A Michigan PhD student defended her thesis while wearing a skirt made from rejection letters received while studying.
To make the staggered number in black and white, 29-year-old Caitlin Kirby printed 17 of her rejection letters (from scholarships, scholarly journals, and conferences) and then folded them into a fan shape. She connected them in a row, and at the end she had an item that looked like a skirt.
She said Lansing State Journal that the idea behind his unique garment came from a desire to normalize rejection and take pride in overcoming it. “The whole process of going through those old letters and making that skirt reminded me that you have to apply a lot to be successful,” she said. “A natural part of the process is to be rejected along the way.”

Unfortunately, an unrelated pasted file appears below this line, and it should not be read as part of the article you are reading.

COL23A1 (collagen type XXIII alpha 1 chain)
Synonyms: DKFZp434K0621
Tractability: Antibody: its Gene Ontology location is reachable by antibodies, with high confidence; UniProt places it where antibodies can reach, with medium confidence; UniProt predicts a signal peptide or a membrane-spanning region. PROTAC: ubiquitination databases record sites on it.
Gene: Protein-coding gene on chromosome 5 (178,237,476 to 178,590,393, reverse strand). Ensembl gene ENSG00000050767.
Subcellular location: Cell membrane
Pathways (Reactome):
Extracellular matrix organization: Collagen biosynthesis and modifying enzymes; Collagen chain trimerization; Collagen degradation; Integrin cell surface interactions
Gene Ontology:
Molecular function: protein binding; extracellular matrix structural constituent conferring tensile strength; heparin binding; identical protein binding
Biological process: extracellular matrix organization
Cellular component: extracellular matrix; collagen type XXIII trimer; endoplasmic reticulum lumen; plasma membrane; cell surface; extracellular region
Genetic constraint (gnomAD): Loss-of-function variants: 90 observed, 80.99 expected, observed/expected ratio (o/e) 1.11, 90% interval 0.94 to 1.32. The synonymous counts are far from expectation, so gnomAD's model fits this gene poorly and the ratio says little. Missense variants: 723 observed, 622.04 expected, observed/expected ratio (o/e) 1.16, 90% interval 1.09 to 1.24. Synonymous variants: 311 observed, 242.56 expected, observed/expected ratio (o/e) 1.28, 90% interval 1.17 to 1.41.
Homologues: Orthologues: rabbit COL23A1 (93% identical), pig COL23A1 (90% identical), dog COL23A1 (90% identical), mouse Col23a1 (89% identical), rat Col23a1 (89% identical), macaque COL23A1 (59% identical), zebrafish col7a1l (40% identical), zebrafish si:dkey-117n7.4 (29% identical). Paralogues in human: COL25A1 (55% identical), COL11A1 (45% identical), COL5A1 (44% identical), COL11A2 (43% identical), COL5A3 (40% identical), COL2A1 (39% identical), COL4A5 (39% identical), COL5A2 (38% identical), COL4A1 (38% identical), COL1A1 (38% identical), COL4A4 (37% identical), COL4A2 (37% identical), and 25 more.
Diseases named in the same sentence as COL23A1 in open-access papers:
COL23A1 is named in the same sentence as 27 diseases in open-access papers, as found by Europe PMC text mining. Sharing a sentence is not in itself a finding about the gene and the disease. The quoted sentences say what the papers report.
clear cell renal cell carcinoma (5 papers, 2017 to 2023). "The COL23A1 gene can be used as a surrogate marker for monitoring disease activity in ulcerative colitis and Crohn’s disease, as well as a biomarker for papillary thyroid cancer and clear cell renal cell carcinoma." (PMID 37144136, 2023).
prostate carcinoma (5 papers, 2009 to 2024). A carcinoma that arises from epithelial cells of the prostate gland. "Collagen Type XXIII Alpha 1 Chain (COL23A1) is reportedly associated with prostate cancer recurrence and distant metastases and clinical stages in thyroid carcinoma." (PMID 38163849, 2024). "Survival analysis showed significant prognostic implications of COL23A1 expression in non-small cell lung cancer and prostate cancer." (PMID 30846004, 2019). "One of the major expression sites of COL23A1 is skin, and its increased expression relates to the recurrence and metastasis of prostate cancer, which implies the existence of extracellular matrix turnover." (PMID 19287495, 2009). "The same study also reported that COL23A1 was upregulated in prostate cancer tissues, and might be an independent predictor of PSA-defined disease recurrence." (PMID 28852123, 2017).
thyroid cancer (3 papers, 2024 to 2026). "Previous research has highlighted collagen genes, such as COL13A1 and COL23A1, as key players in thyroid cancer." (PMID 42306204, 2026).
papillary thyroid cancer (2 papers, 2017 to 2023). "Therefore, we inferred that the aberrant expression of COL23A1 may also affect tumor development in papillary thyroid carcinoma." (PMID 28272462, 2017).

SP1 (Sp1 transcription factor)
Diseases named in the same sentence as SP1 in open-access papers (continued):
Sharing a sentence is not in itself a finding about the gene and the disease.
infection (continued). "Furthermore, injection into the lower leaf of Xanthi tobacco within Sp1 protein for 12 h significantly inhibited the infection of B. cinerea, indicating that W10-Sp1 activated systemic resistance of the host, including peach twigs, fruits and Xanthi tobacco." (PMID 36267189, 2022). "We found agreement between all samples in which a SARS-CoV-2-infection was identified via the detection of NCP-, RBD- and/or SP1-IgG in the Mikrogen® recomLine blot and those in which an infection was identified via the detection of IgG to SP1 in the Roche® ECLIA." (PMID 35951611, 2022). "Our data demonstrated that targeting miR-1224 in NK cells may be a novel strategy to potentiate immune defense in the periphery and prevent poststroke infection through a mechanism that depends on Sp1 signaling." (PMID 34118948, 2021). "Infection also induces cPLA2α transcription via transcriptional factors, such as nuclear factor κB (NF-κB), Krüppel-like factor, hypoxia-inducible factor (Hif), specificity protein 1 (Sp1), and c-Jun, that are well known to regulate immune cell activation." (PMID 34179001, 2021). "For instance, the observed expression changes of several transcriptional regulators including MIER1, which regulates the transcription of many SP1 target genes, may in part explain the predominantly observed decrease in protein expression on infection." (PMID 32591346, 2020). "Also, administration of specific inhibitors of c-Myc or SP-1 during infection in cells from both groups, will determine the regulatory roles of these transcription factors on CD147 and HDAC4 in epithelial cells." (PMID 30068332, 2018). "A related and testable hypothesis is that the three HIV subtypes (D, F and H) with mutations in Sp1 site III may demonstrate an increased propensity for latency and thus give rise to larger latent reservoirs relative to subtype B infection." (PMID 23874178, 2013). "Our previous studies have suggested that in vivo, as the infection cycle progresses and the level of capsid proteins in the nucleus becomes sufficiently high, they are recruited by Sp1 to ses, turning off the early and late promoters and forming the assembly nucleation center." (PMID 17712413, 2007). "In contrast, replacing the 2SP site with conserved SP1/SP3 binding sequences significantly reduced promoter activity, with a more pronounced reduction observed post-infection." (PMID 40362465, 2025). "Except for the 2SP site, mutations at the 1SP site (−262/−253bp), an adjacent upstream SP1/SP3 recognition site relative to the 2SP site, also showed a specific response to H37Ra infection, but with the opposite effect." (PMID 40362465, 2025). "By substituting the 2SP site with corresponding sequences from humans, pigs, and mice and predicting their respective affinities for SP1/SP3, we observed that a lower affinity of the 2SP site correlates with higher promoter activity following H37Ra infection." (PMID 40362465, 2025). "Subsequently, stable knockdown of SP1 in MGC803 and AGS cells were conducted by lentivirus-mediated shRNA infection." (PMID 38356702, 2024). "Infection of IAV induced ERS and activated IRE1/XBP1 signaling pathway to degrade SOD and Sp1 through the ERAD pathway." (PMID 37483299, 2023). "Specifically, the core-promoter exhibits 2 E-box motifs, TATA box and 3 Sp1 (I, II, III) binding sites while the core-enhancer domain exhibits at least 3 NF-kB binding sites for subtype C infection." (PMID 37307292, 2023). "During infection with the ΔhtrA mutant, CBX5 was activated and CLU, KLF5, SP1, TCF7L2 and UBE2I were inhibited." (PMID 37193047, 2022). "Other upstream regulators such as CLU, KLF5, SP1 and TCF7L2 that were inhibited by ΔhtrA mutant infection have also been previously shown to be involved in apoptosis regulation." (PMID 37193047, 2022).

Caitlin’s advisor Julie Libarkin, professor of earth and environmental sciences at Michigan State University, also encourages acceptance of failure in her students.
Libarkin believes that it is important for students to get into the habit of requesting things and to get used to the feeling of rejection, so he encourages them to pursue any opportunity that comes their way. If a student does not get the scholarship or the place in the academic journal? It’s okay. They will still have learned something in the process.
As for Caitlin? His rejections over the years have led to great things: Since his doctorate, he won a prestigious Fulbright Fellowship to do more research on urban agriculture in Germany.
Currently, she is a postdoctoral researcher at the University of Nebraska-Lincoln. As for what the future holds? “I’m getting ready to get a few more rejection letters along the way,” Lansing State Journal joked. “Maybe make a longer skirt.”
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